I grew up in England, spending a lot of my childhood in the woodland behind our house. It was here, and from my mum, that I developed my love for wildlife and our environment. We had a home full of animals and a back garden with even more. I was encouraged to look after and respect nature. From a young age I knew that I wanted to work to protect our planet and its wildlife.
I have travelled extensively; visiting over 30 countries, witnessing some of nature's most spectacular creations, from the biggest rainforest to the largest waterfall, some of its most amazing animals, and not forgetting some of the planets' most amazing human inhabitants as well.
I gained my Bachelor's degree in Biology at the University of Keele in England, where I had my first experience of working with primates: a group of Barbary Macaques that I spent 2 months studying. I went on to study at Edinburgh for my Masters degree in Wildlife Biology and Conservation, focusing on the critically-endangered Scottish wildcat.
Over the past 10 years I have worked with everything from birds and invertebrates to mammals: from the cold Scottish Highlands to the steamy Amazon Rainforest. But it was Costa Rica that really stole my heart. After working there in 2015, setting up a new conservation project I never wanted to leave! Whilst in Costa Rica I learnt about some of the gaps in research and developed my own PhD project on the endangered spider monkey and the Osa Biological Corridor. This year I started my PhD studies at Imperial College London and am about to undertake my field research. In addition to my PhD research I am also developing a number of sustainable livelihoods projects and have my own wildlife photography exhibition in the region.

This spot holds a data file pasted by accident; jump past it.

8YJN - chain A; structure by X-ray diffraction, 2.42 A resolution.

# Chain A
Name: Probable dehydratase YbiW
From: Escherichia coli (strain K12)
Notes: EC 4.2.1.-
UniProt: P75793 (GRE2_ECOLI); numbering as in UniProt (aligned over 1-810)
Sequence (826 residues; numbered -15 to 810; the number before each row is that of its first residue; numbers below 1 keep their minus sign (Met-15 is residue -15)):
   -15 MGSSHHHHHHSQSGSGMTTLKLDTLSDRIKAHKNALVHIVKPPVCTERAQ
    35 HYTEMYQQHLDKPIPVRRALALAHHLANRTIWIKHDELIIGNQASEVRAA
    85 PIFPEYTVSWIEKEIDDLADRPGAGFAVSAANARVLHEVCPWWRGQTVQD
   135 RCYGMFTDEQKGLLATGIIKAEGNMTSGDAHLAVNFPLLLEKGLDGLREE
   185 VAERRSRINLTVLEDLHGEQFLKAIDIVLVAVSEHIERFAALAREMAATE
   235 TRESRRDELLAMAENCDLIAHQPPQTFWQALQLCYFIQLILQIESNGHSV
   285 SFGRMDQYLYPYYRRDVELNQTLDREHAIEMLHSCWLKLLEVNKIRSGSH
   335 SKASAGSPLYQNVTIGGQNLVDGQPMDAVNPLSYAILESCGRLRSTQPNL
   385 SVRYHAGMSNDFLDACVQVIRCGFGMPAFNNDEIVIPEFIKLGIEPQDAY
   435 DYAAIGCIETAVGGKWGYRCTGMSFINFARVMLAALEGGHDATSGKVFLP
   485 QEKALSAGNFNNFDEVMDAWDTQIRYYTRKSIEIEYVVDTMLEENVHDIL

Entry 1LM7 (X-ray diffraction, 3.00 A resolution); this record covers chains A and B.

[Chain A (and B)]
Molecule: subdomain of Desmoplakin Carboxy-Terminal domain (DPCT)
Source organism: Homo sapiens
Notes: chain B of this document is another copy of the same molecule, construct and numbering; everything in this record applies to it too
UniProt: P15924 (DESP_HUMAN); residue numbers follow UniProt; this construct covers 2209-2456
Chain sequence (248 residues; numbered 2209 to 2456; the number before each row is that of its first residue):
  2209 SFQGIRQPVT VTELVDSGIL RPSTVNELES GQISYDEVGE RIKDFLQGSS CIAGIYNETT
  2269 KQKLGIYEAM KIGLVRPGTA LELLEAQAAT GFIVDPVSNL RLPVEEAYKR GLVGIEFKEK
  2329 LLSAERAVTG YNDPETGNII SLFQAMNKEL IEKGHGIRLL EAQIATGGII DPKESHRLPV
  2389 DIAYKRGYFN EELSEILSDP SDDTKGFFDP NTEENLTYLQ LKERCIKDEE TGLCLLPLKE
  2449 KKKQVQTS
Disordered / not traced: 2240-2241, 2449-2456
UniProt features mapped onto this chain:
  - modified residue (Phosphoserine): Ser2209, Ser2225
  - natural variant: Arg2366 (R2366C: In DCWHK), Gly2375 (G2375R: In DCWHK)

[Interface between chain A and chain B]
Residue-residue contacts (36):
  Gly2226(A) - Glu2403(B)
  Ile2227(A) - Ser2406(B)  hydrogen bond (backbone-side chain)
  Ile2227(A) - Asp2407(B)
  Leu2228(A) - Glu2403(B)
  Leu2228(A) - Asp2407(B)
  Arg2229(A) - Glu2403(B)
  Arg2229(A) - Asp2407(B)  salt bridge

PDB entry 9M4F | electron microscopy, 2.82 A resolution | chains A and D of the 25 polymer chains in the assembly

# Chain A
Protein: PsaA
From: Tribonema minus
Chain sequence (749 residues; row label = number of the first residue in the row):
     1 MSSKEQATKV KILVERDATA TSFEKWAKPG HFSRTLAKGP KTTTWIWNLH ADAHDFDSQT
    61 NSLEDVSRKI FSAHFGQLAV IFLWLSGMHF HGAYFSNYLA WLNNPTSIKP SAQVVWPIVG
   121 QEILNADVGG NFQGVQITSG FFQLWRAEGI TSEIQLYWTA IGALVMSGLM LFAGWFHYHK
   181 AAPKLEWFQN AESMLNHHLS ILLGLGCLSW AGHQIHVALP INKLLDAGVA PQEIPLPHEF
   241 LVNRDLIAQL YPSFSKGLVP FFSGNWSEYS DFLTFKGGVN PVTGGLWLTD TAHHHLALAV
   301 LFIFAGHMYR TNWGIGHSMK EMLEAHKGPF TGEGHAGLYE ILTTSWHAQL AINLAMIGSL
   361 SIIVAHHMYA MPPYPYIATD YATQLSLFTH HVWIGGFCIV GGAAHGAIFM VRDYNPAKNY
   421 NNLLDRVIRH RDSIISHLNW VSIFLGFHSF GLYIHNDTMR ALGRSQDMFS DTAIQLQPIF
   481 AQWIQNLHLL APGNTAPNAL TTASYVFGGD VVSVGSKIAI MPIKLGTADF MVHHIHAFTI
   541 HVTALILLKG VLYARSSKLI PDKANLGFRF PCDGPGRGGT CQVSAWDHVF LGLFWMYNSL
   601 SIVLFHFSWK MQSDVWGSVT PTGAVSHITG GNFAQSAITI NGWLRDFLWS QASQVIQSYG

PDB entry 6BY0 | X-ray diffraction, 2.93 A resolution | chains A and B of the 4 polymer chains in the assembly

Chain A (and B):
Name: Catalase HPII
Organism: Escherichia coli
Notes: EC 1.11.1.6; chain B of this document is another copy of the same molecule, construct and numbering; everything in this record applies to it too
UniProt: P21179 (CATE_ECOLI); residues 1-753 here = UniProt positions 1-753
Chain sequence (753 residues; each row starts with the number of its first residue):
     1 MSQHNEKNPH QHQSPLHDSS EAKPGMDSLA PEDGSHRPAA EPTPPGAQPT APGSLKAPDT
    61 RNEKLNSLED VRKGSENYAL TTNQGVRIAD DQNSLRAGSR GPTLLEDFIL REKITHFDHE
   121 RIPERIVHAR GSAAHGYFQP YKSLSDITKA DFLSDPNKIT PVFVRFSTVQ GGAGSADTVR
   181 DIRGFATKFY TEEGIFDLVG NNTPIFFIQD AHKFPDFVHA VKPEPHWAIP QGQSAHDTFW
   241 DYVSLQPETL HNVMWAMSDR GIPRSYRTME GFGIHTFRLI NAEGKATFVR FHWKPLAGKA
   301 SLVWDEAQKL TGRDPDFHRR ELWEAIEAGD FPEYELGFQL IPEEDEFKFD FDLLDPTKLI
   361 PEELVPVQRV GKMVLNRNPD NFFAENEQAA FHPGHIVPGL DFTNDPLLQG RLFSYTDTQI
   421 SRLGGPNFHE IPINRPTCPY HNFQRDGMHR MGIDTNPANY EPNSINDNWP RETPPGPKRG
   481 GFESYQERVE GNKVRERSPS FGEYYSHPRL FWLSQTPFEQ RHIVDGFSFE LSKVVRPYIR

I truly hope that my projects improve wildlife protection on the Osa Peninsula and that I am able to deliver improvements on-the-ground and carry this forward in the future.
'An understanding of the natural world and what's in it is a source of not only a great curiosity but great fulfillment'- David Attenborough
1. To ensure that our research is applicable, inclusive, focuses on key species and ecosystems and translates research into practice.
2. To work towards sustainable development, support alternative livelihoods for local communities, alleviate pressure on natural resources and improve the social and economic welfare of local people.
3. To support environmental education for children and communities in our study areas.
To work to protect and restore ecosystems in biodiverse and threatened regions, through innovative scientific studies and sustainable development projects that focus on local communities.